Thursday, September 26, 2013 UPDATE: Historical records of passengers travelling the St. Lawrence from 1819 to 1838

I just received word this morning about a new database, and this one will interest people if they have ancestor's who immigrated to Canada 1819 to 1838.

TORONTO (Sept. 26, 2013) –, Canada’s largest family history website, announced today the launch of almost 200,000 passenger records dating from 1819 to 1836, documenting passengers travelling between Quebec City and Montreal on the ships of the St. Lawrence Steamboat Company.

The St. Lawrence River is one of the world's great waterways and has played a vital role in the history of Canada, serving as the main route into the continent for French explorers in the 17th century. Throughout the 19th century and well into the 20th, the river carried hundreds of thousands of immigrants to Canada in search of a new life in a new land. For this reason, the St. Lawrence Steamboat Company passenger lists are significant source of information for genealogists and family historians.

“The passenger lists can offer Canadians rich information about their ancestors but also help paint a picture of the changing face of Canada through one of our most significant bodies of water,” says Lesley Anderson, a genealogist and Content Manager for “The St. Lawrence River is an important part of our history, and we are proud we can offer the only known surviving historical records of the ships that operated on the river in the 1800s. This collection is truly a national treasure.”

The history of the St. Lawrence Steamboat Company is an important part of Canada’s history. Following the successful launch of his brewing company in the 1780s, John Molson and his sons expanded into the shipping industry by creating the St. Lawrence Steamboat Company. The vessels transported passengers and freight along the St. Lawrence River between Montreal and Quebec City.

Travellers during this time, who were mostly English speaking, often used the vibrant thoroughfare as a stepping stone to make their way into the United States. One method of entering the U.S. from Canada was to take a steamer from Quebec City to Montreal and proceed south by sleigh, foot or horse and buggy.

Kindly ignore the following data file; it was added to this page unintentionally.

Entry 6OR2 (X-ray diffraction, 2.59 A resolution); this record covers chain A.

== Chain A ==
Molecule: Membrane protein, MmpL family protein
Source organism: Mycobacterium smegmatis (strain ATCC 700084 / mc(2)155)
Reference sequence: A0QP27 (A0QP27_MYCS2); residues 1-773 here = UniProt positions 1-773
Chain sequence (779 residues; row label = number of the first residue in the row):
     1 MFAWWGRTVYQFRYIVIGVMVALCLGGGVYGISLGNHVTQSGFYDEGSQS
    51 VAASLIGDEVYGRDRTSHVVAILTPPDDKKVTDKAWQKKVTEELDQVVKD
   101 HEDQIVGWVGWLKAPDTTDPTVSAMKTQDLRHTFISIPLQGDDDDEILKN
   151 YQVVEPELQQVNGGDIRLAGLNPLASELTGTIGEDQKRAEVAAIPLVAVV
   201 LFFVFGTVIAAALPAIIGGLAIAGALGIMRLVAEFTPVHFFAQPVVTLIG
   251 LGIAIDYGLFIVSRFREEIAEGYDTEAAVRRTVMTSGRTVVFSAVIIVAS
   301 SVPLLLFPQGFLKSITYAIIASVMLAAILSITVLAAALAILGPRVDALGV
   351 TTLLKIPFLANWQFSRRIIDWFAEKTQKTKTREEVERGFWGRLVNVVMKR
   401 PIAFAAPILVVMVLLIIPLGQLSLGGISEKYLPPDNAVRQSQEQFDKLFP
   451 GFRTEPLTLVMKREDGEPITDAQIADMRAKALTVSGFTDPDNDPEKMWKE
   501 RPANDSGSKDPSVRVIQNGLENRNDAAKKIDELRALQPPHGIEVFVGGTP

In this new collection of historical records, users can find the name of a passenger departure city and the amount paid for a ticket. Members can also see whether a passenger travelled in steerage or cabin, travel dates and if they travelled with family. The collection will help provide users with context for when their ancestors arrived in Canada or the U.S. This new collection supplements’s vast database of millions of historical passenger and immigration records, which also includes:

· Canadian Passenger Lists and Ocean Arrivals – These collections consist of all records of immigration to Canada by ship or overland between 1865 and 1935, a period of 70 years that saw the largest influx of immigration into Canada ever, from all parts of the world.

· Pre-Confederation Passenger Lists – These lists contain correspondence and dispatches regarding emigration from the British Isles from 1758 to 1851. The collection also includes letters from many people requesting information and assistance to immigrate to Canada. It showcases the waves of immigration to Canada in the century before Canada became a nation.

. U.S. and Canada, Passenger and Immigration Lists – These collections relate to immigration for the U.S. and Canada prior to the 1820s. Housing more than four million records of individuals who arrived on U.S. and Canadian ports from the 1500s through the 1900s.

To check out the new St. Lawrence Steamboat Company records please visit http:www.